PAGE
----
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Senator Murkowski introduces bills to boost hydropower generation

U.S. Sen. Lisa Murkowski, R-Alaska, has introduced two pieces of legislation aimed at increasing the production of electricity from renewable hydropower and creating jobs in America’s energy sector. The “Hydropower Improvement Act” and the “Hydropower Renewable Energy Development Act” would boost federal support for hydropower projects.

The Hydropower Improvement Act, co-sponsored by Sen. Patty Murray, D-Wash; Sen. Maria Cantwell, D-Wash; and Sen. Mike Crapo, R-Idaho, aims to increase the capacity of our nation’s hydropower sources to generate clean, renewable electricity by up to 75,000 megawatts.

“Hydropower is one of our greatest untapped resources for generating clean, renewable electricity,” Murkowski said.

The legislation establishes a competitive grants program and directs the Department of Energy to produce and implement a plan for the research, development and demonstration of increased hydropower capacity. The bill also gives the Federal Energy Regulatory Commission (FERC) authority to streamline the permitting and review process for hydropower projects, and calls for studies on pumped-storage sites and the potential for development at Bureau of Reclamation facilities.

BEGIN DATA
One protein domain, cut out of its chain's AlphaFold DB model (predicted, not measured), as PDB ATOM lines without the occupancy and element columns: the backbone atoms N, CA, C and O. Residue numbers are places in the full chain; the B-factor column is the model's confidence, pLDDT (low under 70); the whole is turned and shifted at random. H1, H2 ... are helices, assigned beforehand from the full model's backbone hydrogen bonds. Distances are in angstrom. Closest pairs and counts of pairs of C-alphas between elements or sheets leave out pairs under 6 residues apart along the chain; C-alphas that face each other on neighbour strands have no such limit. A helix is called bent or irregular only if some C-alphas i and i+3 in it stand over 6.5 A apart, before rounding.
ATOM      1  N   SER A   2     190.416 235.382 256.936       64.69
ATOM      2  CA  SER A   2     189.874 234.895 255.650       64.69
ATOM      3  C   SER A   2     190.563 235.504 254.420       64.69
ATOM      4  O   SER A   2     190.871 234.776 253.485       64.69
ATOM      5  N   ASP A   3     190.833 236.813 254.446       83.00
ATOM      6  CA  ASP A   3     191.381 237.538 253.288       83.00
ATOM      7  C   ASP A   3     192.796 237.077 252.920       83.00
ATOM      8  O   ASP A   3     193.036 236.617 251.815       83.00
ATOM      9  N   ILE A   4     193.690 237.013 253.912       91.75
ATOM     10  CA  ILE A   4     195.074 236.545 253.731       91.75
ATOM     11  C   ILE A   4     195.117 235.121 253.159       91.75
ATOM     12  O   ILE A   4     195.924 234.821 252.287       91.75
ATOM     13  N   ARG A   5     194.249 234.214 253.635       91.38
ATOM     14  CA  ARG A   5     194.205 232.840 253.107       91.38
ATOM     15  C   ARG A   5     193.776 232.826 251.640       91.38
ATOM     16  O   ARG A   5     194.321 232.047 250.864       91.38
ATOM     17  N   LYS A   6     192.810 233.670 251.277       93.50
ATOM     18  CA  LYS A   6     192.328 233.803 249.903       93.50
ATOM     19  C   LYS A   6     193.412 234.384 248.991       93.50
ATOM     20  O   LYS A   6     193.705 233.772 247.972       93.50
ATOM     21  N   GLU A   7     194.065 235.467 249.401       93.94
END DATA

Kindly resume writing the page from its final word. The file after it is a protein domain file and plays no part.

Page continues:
National Hydropower Association Executive Director Linda Church Ciocci said: “NHA hopes that this bill also spurs additional consideration of hydropower in energy and climate policymaking. For example, Congress must provide continued long-term incentives for project development to create the stable investment environment developers need to expand America’s hydropower resources. NHA strongly supports this effort to maximize hydropower’s contribution in meeting the country’s energy, environmental and economic goals. We salute Sen. Murkowski and the bill’s co-sponsors for their work and stand ready to work with Congress, the White House and other stakeholders to ensure that hydropower is supported in any energy and or climate bill that moves forward.”